When Knowledge of the Rules of Trial Procedure Could Make or Break Your Family Law Case
There are times when family law cases may lean heavily on the facts of the case. Family court cases also rely on a party’s knowledge or lack of it about procedural law. To be certain that you are covered on the legal side, it is best practice to consult an experienced Maryland family law attorney.
We had a case between Lucas and Laura, who were in a heated dispute regarding custody of their two sons. The dispute reached a breaking point when Laura installed an app on her sons’ cell phones to monitor the boys’ messages and social media posts. When Lucas and Laura were about to hash it out in court, Laura was ready to show evidence about texts between the father and their sons. Lucas countered by claiming that Laura had violated the Wiretap and Electronic Surveillance Act of Maryland and requested the judge to do away with the text-message evidence. The judge agreed with Lucas and barred the text-message evidence from the trial hearing.
Laura’s attorney went on with the deliberations without the text-message evidence. The court awarded each parent sole legal custody of one of the sons. Laura thought the outcome was unfair and took it to appeal. She went on to claim that the key to the trial was the text-message evidence, which the judge excluded from the trial. The appeals court recognized that the evidence presented by Lucas that Laura has violated the Surveillance Act was insufficient, however, it still supported the trial judge’s decision.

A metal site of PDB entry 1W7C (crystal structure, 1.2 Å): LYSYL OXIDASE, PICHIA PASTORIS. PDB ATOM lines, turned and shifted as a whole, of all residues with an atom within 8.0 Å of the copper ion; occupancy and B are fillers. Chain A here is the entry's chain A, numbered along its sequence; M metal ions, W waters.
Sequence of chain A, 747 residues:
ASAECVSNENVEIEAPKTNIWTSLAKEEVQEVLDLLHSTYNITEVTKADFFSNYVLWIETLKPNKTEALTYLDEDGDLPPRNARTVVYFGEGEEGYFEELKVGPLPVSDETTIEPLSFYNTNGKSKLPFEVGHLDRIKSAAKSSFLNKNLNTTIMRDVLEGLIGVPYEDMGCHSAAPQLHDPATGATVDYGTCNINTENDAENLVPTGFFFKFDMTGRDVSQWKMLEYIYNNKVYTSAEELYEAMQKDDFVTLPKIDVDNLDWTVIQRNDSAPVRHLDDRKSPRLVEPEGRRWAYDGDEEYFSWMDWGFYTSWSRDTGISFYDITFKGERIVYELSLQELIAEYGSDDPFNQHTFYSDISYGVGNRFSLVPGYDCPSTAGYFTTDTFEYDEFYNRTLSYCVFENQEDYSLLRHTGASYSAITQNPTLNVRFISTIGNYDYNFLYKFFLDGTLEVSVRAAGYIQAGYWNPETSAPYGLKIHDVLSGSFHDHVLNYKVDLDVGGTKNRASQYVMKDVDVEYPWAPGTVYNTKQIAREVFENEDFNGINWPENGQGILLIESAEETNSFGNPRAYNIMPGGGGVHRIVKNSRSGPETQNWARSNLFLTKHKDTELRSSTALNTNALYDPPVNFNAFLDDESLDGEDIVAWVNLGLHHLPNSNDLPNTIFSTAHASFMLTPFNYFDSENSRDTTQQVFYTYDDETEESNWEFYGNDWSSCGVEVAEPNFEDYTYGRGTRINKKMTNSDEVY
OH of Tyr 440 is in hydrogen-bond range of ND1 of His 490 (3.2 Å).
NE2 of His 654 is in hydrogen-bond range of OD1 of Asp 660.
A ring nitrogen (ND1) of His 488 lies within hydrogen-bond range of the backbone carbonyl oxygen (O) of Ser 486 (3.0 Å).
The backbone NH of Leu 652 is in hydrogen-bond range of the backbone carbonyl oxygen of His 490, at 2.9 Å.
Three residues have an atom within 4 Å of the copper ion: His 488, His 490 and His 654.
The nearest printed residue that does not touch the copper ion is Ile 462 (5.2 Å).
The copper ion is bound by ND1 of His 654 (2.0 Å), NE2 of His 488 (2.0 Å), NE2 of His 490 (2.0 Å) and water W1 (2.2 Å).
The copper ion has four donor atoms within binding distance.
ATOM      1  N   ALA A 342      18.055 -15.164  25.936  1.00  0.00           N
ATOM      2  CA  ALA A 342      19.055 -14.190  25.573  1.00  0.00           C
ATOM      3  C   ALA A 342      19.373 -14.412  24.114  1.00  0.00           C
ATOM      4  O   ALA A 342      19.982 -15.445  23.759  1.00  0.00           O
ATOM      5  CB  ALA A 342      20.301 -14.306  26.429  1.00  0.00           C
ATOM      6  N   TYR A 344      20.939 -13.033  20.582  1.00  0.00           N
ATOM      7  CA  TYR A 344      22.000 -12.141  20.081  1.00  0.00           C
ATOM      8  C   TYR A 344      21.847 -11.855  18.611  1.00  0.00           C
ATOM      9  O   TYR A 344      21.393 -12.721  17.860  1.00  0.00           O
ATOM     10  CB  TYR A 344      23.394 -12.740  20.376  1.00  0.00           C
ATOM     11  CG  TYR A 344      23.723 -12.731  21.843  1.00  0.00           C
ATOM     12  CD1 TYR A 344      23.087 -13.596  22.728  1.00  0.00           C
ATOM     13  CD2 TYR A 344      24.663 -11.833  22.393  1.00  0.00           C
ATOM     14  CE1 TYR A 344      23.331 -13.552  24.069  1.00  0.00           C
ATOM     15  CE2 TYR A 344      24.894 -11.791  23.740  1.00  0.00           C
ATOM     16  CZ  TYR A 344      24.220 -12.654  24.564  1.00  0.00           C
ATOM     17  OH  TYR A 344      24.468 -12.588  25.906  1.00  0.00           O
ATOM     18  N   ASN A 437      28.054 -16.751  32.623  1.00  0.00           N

This decision was based on what Laura did and did not do after the trial judge barred her from using the text-message evidence. Lucas had used a legal strategy called “motion in limine” to bar the text-message evidence. When Lucas had made this motion, Laura should have responded with what the law calls as a “proffer” of evidence. This means you still present to the judge the content of the evidence that you would have shown had the judge not decided to exclude it from the trial. This is an essential step if you are planning to appeal your case. Failure to do so will tell the appellate court that you were not able to “preserve” the evidence, and will lose your argument automatically in your appeal.
This case proves that facts and legal procedures go hand in hand during deliberations and trial, so it is best that you consult a skilled family law attorney with knowledge and experience with the law to make your case and avoid any missteps along the way. For solid advice, legal representation, and intricate knowledge and competent legal skills, consult one of our Maryland family law attorneys today.